|One healthy, adoptable animal is put down every 10 seconds|
|Thursday, March 06, 2014 9:59 PM|
BY STEPHANIE GROVES
DELPHOS — There are many, many good reasons for pet parents to spay or neuter their dog or cat. It is a proven way to reduce overpopulation, ensuring that every pet has a family to love them and reduces breeding-related health risks. According to The Humane Society, each year in the U.S. there are 2.7 million healthy, adoptable cats and dogs — about one every 10 seconds — put down. Close to 16,000 cats and dogs enter U.S. shelters each day and only half find lifelong homes.
The Delphos Animal Hospital’s Dr. Bonnie Jones says there are many health benefits to spaying and neutering for both male and female pets.
“Pets that are sterilized live 40 percent longer,” Jones said.
An ovariohysterectomy (spay) is the surgical removal of the female reproductive organs which includes the two ovaries, the uterine horns and the body of the uterus. A castration (neuter) is the surgical removal of the testicles.
She advises pet parents not to let their pet go into a single heat or hit sexual maturity.
“With females, every heat cycle stimulates them for malignant breast cancers and life- threatening uterine infections (pyometra),” Jones explained. Females spayed before their first heat are typically healthier.
“With younger pet patients, the anesthetic risk is less,” Jones said. “Those that are 7-10 years old will take much longer to bounce back after surgery.”
It is much easier on a pet to be spayed before going through a heat cycle since the reproductive tract is much smaller.
“Unneutered middle aged dogs are prone to malignant tumors around their anus, prostate cancer and cancer of the testicles,” Jones said. “It feminizes them; they grow breasts and the pigment of their abdomen skin darkens.”
She said aggressive behavior increases with both males and females that are not sterilized and the violent behavior may be towards other pets or towards people. The behavior is typically seen when pets reach sexual maturity. If the pet is older and already becoming aggressive, castration is likely to help. In male cats, aggression is usually seen as fighting, with screeches and howls.
“The most likely patient to get hit by a car is an unneutered male cat or dog,” Jones said.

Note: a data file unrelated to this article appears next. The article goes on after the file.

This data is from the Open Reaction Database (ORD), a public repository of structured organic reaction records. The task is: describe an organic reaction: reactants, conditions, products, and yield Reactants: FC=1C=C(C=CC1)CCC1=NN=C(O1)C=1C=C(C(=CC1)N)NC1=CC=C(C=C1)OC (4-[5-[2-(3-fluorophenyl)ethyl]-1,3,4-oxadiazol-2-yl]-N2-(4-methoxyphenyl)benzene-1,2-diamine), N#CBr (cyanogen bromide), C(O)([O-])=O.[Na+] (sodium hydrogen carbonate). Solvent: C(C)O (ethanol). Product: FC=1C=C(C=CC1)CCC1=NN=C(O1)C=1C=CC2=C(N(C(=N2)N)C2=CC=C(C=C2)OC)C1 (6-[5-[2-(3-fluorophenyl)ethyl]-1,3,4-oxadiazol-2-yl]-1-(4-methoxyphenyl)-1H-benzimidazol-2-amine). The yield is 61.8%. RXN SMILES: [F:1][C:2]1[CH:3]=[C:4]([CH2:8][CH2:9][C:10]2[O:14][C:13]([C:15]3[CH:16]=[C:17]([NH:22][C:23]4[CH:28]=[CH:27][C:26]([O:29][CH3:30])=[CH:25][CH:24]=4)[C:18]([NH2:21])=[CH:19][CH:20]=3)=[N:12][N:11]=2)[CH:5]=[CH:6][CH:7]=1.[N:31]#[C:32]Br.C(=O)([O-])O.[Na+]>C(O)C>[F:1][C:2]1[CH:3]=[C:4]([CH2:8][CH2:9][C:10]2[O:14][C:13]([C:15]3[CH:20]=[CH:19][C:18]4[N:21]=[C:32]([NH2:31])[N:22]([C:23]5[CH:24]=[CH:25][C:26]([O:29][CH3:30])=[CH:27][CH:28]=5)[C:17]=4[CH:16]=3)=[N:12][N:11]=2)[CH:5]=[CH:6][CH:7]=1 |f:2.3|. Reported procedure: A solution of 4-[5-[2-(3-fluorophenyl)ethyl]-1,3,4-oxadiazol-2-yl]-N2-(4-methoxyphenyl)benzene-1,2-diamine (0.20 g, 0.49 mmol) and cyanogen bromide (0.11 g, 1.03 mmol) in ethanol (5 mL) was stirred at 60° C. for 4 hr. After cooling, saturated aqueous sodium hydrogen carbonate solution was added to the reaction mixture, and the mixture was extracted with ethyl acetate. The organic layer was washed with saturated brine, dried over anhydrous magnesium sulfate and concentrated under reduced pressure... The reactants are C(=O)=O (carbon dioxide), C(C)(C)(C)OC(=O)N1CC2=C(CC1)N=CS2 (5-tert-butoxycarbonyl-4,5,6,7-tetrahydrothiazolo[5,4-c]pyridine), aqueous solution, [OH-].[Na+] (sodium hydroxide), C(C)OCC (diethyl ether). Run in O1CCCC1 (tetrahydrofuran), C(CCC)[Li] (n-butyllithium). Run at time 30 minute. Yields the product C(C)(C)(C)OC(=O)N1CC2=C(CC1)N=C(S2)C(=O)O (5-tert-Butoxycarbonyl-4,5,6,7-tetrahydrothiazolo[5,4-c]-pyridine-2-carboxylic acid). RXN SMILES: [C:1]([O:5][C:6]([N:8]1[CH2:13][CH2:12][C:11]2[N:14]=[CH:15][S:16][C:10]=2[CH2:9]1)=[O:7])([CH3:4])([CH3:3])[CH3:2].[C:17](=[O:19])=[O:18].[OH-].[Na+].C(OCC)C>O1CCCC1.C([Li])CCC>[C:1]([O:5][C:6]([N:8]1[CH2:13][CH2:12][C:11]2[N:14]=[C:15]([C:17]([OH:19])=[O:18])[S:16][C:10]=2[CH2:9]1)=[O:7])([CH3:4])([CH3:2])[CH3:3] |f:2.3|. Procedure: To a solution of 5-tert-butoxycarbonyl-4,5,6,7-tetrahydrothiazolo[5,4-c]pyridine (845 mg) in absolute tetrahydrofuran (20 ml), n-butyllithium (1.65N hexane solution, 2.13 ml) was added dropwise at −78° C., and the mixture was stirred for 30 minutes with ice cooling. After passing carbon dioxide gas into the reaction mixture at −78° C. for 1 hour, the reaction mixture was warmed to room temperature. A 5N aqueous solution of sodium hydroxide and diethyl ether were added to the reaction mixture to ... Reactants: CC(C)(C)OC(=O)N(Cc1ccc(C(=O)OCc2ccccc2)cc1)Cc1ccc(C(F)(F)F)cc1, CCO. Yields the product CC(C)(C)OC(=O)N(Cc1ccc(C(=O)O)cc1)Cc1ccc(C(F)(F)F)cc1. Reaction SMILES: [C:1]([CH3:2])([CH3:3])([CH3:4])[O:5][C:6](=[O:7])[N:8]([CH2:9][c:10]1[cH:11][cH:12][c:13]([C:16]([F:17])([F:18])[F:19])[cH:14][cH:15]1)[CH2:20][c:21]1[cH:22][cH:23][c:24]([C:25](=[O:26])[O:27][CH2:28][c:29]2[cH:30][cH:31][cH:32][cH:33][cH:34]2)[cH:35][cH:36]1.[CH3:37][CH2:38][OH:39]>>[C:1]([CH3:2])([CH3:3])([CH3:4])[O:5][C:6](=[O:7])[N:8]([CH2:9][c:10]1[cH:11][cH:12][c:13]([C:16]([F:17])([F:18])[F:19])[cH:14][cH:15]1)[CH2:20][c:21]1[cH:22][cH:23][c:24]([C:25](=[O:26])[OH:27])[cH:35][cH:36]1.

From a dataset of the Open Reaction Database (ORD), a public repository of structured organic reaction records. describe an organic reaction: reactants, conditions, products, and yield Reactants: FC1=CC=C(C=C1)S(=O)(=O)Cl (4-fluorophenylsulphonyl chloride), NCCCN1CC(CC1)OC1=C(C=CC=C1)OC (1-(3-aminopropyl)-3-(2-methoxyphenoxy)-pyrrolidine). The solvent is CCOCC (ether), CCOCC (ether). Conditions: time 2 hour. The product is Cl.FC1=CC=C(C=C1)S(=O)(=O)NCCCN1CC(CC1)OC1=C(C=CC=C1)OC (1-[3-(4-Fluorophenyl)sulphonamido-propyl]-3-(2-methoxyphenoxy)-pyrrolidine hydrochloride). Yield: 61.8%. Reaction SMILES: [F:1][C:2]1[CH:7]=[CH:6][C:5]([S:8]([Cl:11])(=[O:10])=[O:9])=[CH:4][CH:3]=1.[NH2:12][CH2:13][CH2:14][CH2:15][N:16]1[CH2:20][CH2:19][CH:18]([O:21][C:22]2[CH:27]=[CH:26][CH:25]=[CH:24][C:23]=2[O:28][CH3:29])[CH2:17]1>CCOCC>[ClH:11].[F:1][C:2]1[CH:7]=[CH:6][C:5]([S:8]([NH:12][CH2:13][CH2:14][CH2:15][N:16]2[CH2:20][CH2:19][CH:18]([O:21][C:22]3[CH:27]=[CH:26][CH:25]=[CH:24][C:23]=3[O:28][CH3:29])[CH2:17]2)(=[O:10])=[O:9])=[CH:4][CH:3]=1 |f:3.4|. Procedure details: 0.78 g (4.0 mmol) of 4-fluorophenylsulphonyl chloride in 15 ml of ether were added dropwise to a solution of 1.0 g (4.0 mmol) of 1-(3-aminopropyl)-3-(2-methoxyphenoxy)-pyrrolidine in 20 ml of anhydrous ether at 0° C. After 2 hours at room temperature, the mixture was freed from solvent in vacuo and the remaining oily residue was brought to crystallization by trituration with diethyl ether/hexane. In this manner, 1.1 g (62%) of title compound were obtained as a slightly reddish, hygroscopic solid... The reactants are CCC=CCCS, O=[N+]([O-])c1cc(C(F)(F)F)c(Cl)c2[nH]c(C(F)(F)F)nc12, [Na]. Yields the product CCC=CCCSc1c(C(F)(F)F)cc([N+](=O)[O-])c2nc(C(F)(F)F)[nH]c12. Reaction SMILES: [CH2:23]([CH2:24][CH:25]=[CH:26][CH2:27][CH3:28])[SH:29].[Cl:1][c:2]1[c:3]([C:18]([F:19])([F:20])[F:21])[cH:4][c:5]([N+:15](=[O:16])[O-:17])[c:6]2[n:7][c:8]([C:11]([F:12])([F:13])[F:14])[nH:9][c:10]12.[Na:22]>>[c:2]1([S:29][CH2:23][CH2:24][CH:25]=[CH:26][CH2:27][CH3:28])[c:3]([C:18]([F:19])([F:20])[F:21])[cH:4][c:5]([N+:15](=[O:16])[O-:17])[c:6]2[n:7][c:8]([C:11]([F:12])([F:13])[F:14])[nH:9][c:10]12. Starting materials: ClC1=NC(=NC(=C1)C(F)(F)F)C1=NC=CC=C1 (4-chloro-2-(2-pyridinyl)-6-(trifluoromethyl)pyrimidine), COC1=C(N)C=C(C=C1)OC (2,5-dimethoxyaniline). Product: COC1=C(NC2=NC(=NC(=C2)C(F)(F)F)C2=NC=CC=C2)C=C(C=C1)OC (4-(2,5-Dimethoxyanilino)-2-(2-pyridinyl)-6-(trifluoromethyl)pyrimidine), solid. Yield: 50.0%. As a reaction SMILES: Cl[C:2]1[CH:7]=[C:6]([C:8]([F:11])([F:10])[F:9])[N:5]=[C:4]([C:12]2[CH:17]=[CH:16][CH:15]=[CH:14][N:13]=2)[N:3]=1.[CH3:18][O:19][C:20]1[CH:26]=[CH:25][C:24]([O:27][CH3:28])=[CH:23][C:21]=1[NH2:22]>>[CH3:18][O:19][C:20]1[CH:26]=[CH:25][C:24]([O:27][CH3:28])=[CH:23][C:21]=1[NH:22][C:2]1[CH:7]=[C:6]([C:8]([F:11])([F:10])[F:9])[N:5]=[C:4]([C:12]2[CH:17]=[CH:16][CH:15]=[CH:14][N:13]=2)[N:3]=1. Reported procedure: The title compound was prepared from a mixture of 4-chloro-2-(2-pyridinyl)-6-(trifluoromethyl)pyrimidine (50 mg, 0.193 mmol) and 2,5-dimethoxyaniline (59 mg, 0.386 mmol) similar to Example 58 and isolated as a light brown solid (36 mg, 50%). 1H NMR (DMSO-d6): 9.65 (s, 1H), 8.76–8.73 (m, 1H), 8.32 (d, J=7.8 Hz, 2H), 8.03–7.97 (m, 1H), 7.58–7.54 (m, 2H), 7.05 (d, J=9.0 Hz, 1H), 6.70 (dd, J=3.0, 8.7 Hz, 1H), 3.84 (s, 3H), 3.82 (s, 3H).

Jones said with dogs, both males and females exhibit territorial urine-marking behaviors.
According to the American Society for the Prevention of Cruelty to Animals (ASPCA), the behavior is a normal form of communication and the urine marks contain a dog’s information such as the identity, the sex and the reproductive status of the marker. Unneutered males are more likely to urine mark, especially in the presence of females or rival males.
Unspayed females will mark, especially prior to coming into and during heat cycles, to advertise their availability.
However, even spayed females sometimes urine mark. Unneutered male cats spray and mark furniture and walls, which creates a very pungent odor.
“Neutering will not change a pet’s personality,” Jones said. “Pet’s learn how to be ‘a good citizen’ during their social age, which is 2-8 weeks of age for cats and 9 weeks to 4 months for dogs.”
She explained after neutering, pet’s personalities should get better, roaming will decrease and their love for the pet parent increases.
Sterilization does not lead to a pet becoming fat and lazy. She said pet parents are in control of the food dish.
“After sterilization, a pet’s metabolism slows by about 25 percent,” Jones emphasized. “Feed them 25 percent less. If they continue to be fed the same amounts of food and do not get any exercise, they will get fatter.”
Additionally, Jones spoke on the responsibilities and effects of breeding animals and said there are many points to consider before perpetuating a litter of offspring.
“Breeding should be done to improve the breed’s genetics, not contribute to its defects,” Jones reasoned. “Pet owners who choose to breed are directly responsible for every member of the litter its entire lifespan.”
She said owners contemplating breeding a pet should visit an overcrowded rescue facility to fully appreciate the end results of the “miracle of birth” and “indiscriminate or casual pet breeding”. The best pet breeders have a thorough education about acceptable breeds, health standards and the breeding process.
Another advantage of spaying and neutering pets is the benefit it brings to the community; stray animals can become a nuisance and a public health hazard and the capture and destruction of unwanted animals costs taxpayers millions of dollars each year.
Owners should examine all the advantages spaying or neutering a pet brings to the big picture, as well as to their pet’s innocent, furry lives; it can add years to a pet’s life, meaning lots of extra playing, treat-sharing and cuddling on the couch in the future.